You can read about my background here, but this is my basic philosophic approach to this website and how I endeavor to apply it.
STRENGTH & CONDITIONING
Obviously this is a huge topic and one on which I hope to write extensively about. However, if I were to summarize my professional S&C philosophy in the most succinct manner possible it would be this;
- Think before you act
- Movement over Muscle
- Skill before Workload
- Quality over Quantity
- Mobility balanced with Stability
- Stability before Strength
- Strength before Speed
- System Capacity before System Power
- Process over Randomness
- Objective over Subjective
- Attitude over Apathy
- Humility over Ego
- Team before Self
- Integrity above all
I have always felt that I have been given some great opportunities in my career, and thankfully I have been able to make the best of them. As a Coach I feel a responsibility to be a good educator, to ensure that my message gets through irrespective of learning style, intellect or communication challenges. Over the last ten years I have been fortunate enough to hold roles that by necessity have significantly influenced my peers. In that capacity I have developed the "coaching ideal" that I aim to educate with humility, respect, passion and creativity, in a manner that helps others reach their very best and ensures they avoid the pitfalls, errors and straight out "screw ups" I have made along the way.
I'm not a Sports Dietician but after 20 years in professional strength & conditioning I have an opinion about what works and what doesn't. Equally I have a view on what is effective for the 40+ crew. My principle beliefs are in a "food first" approach. Good animal based proteins and fresh fruit and vegetables are the cornerstones. Supplements have their place but not at the expense of food as the primary nutritional driver. So I will at times share these opinions and that is what they must be treated as...opinions. Professionally I always employ Sports Dieticians and at the elite end of sport I would always defer to the appropriately skilled Sports Dietician to ensure that all bases are being covered.
As a relative newcomer to the world of e-commerce, the general advice I have been given is to get my message out there and constantly “in the face” of the proposed market. The most pertinent example would be the marketing ideal of “tweeting” 5-6 times per day.
Now from my perspective I see plenty of people doing just that. However my impression is that much of what is being communicated is largely rubbish. While this is undoubtedly a rather wide-ranging statement (Professor Tim Noakes would be an example of a high volume, high quality tweeter), my objective is not to be perceived as one of THOSE people who barrage the market with endless useless content.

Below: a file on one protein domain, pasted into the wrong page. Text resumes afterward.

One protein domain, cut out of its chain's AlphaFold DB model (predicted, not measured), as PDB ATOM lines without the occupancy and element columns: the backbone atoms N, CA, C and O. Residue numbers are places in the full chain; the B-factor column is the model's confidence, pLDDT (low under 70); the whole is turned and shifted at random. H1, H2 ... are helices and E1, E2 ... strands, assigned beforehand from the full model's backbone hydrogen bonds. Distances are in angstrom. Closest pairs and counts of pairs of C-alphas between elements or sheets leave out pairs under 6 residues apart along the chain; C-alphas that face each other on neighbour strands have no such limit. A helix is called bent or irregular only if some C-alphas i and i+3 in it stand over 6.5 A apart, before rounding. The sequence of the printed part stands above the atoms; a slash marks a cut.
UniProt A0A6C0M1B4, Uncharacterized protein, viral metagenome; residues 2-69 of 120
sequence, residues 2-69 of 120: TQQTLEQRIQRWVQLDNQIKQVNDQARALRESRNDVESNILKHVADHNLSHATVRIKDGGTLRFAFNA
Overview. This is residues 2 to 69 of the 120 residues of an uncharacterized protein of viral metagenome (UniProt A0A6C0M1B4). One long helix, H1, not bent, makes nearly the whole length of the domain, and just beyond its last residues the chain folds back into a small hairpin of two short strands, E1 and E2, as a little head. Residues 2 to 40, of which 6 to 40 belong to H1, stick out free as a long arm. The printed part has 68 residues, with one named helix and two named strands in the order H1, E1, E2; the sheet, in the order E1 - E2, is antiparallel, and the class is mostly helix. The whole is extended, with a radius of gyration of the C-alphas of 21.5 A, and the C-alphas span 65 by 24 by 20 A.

My policy is that I will communicate when I think I have something to contribute. As I am interested in a number of divergent but related populations (developing S&C coaches, high level performance, 40+ fitness) some of my posts may not be of specific interest to you and I apologize in advance if at times you receive information that is not directly related to your field of endeavor. That being said hopefully whatever I publish may at least stimulate some different thinking.
As far as frequency goes I will endeavor to post to the blogs as regularly as I can. As a full time high performance manager/strength and conditioning coach in the AFL time is not a commodity I often have a lot of during the Australian summer (pre-season training period).
Where possible I will address questions as they are forwarded to me. However, time being in as short supply as it is, I may not be able to address every questions and for that I apologize.
PERSONAL TRAINING PHILOSOPHY
Go as hard as I can as often as I can! That said, I have a pretty full-on job, a wife, an 9yr old commando, and an athletic pre-teen at home, so training opportunities at times are not what I'd like them to be (can you hear the violin in the background!). Hence, the "go as hard as I can as often as I can". I have a terrible habit of not warming up and neglecting mobility. This only ends in me failing to lift at an intensity I would like to, so suffice to say, most of the time I have to ensure I am diligent with warm up and mobility. I enjoy lifting heavy stuff, in multiple planes of motion, at multiple speeds, running "off piste" and in soft sand (as much as my knees can handle), surfing whenever I can and I eat a diet that is predominantly consistent with a LCHF / Paleolithic model.
Anything else I can think of we'll learn along the way.